# Data Mining Principles TA Session 4 (February 4, 2021)

## Agenda

Classification and link functions

Linear Classifiers

Feature Engineering

Training, Test, Validation

Loss function

## Classification

- Objective of classification - predict a categorical outcome (binary or multinomial response)

- By default, the class with the highest predicted probability becomes the predicted class

## Types of link functions in classification

Sigmoid:

`σ(x) = 1/(1 + exp(-x))`

Logit:

`logit(x) = log(x / (1 – x))`

Probit:

## Linear Classifier

Linear classifier as a two-class classifier that decides class membership by comparing a linear combination of the features to a threshold

In two dimensions, a linear classifier is a line

A classifier corresponds to a decision boundary, or a hyperplane such that the positive examples lie on one side, and negative examples lie on the other side

Linear classifiers compute a linear function of the inputs, and determine whether or not the value is larger than some threshold

## Evaluation - Accuracy

## Evaluation - Precision and Recall

## Evaluation - Area Under Curve

## Example

## Feature Engineering

**Feature Engineering**- adjusting and reworking the predictors to enable models to better uncover predictor response relationships has been termed feature engineeringThe word “engineering” implies that we know the steps to take to fix poor performance and to guide predictive improvement

We often do not know the best re-representation of the predictors to improve model performance

Instead, the re-working of predictors is more of an

**art**, requiring the right tools and experience to find better predictor representations

## A Book About Feature Engineering

## Types of Feature Engineering

Missing values

Changing types of data

Removal of highly correlated variables

Transformation of variables

Transforming categorical variables

Creating bins

Dealing with imbalanced data

## Missing Data

Structural deficiencies in the data

Random occurrences

Specific causes

## Dealing with Missing Values

Visualize or check NaNs in each column

Probably no perfect solution - a trade-off and potential bias in both cases

If the percentage of missing data is low, it is easier to impute and easier to drop

Select your own rule of thumb, if you remove

`NaN`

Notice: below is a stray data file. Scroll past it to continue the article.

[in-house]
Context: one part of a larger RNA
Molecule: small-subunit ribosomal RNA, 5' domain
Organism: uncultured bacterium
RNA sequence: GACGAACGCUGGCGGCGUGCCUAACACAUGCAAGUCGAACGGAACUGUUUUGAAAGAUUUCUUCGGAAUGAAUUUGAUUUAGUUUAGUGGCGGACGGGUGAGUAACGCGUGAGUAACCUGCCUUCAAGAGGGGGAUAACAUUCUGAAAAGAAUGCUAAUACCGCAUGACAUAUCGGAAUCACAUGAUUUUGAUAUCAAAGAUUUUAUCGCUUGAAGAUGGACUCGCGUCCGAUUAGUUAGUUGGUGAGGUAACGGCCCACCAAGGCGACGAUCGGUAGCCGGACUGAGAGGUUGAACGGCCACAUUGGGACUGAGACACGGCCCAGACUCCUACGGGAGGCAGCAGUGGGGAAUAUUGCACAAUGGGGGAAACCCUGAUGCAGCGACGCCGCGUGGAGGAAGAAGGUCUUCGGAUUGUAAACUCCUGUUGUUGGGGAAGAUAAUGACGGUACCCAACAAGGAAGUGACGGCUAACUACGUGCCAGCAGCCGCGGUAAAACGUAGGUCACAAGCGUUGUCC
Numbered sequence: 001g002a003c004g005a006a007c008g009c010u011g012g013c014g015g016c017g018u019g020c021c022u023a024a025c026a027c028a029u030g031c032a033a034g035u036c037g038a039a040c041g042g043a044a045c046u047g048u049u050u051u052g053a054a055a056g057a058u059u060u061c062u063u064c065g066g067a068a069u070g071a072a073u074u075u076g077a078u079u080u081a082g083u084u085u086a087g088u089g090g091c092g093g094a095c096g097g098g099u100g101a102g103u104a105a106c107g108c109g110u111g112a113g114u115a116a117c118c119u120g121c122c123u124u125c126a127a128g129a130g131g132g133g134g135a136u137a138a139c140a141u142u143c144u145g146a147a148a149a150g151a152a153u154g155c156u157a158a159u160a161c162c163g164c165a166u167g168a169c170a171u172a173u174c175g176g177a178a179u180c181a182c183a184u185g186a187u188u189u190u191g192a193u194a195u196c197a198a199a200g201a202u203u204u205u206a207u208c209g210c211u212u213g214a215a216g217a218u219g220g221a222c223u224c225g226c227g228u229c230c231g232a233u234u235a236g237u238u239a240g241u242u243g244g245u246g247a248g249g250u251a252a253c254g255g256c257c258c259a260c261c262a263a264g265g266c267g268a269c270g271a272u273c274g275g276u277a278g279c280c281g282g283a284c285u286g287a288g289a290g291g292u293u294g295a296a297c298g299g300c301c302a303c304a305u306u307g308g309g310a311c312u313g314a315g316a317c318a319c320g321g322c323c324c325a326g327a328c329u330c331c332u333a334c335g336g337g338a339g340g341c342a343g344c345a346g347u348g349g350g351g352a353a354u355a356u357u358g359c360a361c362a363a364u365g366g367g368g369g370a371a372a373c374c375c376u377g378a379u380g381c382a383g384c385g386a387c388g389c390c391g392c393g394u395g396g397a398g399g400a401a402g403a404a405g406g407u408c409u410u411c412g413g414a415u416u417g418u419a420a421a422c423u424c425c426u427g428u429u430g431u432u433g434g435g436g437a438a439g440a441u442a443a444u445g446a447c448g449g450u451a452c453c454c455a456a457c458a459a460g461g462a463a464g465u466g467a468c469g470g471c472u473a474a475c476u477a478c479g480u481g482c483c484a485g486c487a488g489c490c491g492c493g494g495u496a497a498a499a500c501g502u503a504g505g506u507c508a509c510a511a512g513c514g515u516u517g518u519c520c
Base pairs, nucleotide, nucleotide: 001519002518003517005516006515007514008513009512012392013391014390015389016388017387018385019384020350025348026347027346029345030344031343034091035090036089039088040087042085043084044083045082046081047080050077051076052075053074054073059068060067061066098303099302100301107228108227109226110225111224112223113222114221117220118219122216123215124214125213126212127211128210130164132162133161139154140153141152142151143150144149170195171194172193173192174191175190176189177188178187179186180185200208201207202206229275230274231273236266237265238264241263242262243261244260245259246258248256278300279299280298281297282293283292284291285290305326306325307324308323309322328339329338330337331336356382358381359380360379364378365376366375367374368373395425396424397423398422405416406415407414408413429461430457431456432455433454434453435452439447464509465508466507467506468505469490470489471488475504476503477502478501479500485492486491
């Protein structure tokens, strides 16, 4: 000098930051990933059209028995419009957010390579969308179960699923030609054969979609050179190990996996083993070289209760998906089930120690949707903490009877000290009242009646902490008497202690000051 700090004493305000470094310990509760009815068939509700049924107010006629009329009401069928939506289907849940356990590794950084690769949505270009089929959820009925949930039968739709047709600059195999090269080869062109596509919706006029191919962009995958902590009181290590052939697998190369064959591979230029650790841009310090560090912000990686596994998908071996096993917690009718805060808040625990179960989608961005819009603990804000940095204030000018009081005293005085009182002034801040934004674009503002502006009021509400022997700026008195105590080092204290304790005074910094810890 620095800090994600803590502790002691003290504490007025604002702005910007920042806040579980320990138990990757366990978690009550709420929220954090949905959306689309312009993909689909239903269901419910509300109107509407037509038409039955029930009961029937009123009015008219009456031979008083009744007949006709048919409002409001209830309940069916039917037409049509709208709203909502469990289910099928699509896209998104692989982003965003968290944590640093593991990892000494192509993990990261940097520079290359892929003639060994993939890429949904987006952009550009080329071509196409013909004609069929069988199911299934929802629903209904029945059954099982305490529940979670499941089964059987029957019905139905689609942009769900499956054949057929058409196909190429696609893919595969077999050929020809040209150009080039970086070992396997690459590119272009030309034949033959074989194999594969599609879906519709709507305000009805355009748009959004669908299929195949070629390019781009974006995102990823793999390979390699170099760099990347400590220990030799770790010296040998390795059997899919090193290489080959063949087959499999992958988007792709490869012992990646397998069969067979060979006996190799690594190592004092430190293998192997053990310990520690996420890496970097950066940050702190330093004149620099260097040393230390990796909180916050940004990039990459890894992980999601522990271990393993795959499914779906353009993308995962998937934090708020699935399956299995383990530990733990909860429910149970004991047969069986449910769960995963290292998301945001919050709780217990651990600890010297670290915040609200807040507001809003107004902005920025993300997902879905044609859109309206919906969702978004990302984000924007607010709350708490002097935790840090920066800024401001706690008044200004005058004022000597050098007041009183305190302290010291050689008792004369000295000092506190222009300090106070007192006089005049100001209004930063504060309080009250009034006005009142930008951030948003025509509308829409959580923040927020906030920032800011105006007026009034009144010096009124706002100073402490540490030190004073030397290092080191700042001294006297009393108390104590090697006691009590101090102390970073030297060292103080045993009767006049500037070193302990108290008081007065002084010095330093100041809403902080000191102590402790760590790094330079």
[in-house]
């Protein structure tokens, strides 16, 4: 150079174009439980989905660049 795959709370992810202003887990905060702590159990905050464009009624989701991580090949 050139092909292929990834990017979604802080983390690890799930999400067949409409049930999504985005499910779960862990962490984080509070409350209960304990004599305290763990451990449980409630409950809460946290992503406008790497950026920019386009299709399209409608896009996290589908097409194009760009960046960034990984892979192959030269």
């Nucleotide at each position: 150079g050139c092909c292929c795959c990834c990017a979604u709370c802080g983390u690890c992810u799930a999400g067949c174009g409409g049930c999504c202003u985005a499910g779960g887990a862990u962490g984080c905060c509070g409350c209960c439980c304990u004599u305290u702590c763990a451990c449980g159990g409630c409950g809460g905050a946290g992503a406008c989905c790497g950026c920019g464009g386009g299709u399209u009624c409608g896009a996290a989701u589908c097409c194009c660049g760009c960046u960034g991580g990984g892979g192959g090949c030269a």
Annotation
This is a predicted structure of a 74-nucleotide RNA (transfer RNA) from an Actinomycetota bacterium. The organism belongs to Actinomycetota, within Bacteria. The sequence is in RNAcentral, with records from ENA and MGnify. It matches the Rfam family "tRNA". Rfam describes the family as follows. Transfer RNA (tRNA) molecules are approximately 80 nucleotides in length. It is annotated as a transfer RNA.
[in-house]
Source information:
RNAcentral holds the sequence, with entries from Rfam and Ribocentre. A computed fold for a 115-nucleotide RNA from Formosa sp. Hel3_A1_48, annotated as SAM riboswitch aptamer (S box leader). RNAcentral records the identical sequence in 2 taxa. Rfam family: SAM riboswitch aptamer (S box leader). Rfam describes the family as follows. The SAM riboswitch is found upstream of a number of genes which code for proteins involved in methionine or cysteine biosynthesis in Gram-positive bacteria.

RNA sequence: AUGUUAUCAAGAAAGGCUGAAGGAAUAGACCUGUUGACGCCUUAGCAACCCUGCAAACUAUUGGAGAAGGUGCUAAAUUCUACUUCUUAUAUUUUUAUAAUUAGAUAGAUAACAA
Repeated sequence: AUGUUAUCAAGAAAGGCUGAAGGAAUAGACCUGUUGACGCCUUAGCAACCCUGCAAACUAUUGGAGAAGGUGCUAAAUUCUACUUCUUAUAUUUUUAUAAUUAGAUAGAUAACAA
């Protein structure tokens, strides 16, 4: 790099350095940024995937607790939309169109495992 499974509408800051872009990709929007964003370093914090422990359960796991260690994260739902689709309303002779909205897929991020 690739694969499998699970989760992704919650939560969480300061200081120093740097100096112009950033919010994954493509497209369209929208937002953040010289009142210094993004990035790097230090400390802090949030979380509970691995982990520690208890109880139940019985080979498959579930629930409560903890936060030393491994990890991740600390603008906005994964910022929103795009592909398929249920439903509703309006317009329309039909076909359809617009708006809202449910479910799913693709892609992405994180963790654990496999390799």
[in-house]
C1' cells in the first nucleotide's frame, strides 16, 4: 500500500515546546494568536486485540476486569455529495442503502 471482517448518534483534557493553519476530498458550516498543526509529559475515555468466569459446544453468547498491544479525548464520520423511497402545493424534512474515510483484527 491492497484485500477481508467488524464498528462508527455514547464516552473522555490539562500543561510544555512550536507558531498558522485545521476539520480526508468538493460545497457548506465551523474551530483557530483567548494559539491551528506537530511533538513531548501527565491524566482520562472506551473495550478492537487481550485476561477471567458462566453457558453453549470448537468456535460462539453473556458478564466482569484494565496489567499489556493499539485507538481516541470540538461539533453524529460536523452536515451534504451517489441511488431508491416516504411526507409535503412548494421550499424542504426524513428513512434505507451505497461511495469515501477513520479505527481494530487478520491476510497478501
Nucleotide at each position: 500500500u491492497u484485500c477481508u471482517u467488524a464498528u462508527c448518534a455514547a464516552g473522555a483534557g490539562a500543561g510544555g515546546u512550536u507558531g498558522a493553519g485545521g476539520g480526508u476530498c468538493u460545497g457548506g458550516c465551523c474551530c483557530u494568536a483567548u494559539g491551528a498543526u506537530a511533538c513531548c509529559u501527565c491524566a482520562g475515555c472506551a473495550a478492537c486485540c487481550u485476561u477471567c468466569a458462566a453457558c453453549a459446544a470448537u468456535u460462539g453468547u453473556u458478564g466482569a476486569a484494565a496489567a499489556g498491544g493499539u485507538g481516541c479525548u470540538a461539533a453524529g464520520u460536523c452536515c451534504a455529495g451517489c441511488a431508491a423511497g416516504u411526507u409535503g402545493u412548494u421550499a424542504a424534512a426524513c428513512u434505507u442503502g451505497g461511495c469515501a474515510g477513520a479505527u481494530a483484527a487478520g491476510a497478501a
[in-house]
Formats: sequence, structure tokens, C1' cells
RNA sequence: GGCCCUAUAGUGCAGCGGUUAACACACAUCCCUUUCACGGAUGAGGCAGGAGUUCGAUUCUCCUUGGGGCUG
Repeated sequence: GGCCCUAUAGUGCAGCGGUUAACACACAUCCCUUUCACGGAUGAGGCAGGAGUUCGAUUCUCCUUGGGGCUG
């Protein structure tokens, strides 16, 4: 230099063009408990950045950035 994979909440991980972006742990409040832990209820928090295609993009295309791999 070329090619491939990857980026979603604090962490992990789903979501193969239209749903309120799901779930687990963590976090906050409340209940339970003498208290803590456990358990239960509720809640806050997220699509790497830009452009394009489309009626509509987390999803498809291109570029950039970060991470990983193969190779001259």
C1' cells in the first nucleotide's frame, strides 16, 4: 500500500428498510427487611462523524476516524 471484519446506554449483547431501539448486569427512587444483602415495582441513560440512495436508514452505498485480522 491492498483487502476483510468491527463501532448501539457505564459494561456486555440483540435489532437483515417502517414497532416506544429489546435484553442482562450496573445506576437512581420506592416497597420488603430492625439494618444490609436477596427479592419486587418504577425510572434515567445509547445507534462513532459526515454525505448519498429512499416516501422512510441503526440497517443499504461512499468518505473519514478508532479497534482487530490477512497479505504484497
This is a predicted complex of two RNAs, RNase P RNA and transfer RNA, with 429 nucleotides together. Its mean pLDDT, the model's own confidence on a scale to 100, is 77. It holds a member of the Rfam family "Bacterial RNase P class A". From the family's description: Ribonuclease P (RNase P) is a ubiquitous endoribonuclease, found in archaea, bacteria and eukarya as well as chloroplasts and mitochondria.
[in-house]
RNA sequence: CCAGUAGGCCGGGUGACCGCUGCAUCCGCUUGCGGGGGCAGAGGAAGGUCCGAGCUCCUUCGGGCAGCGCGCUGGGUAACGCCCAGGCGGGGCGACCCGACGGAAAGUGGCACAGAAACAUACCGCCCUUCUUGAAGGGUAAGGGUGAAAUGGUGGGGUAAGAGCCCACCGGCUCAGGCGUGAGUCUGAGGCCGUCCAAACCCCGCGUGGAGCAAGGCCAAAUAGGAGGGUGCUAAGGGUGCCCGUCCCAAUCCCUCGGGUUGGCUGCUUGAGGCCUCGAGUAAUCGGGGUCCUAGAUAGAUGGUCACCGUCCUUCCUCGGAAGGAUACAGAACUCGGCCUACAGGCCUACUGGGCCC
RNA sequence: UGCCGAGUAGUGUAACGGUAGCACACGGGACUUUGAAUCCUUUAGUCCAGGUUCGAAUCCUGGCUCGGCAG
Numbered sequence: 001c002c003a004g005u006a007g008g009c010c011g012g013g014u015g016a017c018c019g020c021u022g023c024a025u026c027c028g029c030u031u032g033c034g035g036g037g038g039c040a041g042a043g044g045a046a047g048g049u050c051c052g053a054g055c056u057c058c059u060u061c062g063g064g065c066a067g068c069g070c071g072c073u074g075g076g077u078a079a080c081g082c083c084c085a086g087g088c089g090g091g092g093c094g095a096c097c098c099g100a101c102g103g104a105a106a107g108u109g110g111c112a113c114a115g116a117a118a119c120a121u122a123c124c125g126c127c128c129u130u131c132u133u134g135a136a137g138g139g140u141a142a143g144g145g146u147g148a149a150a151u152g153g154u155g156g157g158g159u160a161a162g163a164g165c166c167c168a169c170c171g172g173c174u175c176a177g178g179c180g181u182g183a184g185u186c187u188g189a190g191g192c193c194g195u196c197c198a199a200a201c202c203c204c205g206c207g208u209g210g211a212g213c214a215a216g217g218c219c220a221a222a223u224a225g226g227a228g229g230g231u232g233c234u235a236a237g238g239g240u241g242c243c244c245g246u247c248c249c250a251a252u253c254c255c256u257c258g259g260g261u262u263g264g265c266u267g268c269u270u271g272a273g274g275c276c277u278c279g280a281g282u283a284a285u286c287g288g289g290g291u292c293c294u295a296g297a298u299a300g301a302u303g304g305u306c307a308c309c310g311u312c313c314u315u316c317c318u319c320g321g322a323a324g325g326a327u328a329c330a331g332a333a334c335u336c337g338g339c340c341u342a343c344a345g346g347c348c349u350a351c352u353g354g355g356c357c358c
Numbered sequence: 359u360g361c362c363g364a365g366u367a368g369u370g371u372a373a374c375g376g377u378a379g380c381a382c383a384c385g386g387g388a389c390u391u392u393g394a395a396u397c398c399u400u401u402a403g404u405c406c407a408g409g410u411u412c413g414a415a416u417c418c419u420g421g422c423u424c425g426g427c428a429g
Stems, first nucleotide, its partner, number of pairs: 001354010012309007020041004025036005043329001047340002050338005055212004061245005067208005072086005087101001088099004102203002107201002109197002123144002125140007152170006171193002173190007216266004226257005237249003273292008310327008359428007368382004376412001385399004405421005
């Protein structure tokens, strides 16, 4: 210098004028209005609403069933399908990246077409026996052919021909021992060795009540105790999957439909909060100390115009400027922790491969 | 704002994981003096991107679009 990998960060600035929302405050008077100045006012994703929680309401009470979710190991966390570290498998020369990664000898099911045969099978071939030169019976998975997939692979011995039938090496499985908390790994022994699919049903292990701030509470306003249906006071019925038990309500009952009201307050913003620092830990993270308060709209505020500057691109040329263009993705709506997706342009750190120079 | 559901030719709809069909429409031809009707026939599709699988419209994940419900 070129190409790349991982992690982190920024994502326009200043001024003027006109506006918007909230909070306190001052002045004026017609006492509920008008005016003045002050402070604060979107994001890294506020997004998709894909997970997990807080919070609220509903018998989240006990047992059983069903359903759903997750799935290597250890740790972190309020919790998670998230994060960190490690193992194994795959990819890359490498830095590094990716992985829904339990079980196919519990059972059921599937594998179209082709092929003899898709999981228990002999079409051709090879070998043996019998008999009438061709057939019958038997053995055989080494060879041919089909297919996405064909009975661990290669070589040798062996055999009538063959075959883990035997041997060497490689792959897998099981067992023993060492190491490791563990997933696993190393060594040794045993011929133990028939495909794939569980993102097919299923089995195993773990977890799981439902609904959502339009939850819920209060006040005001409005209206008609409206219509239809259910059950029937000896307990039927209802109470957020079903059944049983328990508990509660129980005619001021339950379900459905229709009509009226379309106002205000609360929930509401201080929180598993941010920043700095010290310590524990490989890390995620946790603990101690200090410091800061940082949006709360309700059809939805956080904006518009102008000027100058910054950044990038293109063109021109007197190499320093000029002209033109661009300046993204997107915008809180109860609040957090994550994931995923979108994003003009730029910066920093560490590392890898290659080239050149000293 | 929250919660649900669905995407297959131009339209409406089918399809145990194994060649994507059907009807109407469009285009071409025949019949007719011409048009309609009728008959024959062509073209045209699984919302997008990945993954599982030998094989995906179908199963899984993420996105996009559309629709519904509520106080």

- what is your threshold? Although not a general rule in any sense, 20% missing data within a column might be a good “line of dignity” to observeSome algorithms can deal with missing values - others not

## Imputation

If you impute, imputing the mean is the most common approach - just fill in all missing data with the mean value

Another popular technique - K-nearest neighbor model. A new sample is imputed by finding the samples in the training set “closest” to it and averages these nearby points to fill in the value

Several other techniques are possible

## Algorithms and Missing Data

Most predictive modeling techniques cannot handle any missing values

Some algorithms can handle missing data (CART, Naive Bayes)

Others cannot (SVM, neural networks)

If you decided to keep missing data for some reason, always check if you algorithm can handle it

## Data types

Check the type of each column in your dataset

Sometimes numeric values can be strings - convert them

## Transformation of x variables

**Normalization**- values are shifted and rescaled so that they end up ranging between 0 and 1. It is also known as Min-Max scaling

**Standardization**is another scaling technique where the values are centered around the mean with a unit standard deviation. This means that the mean of the attribute becomes zero and the resultant distribution has a unit standard deviation

## Transformation of y variable

Frequently data (y variable) is not distributed properly (skewed heavily)

Always plot your numeric y variable to see the distribution

Try to transform (Box-Cox, log, square root)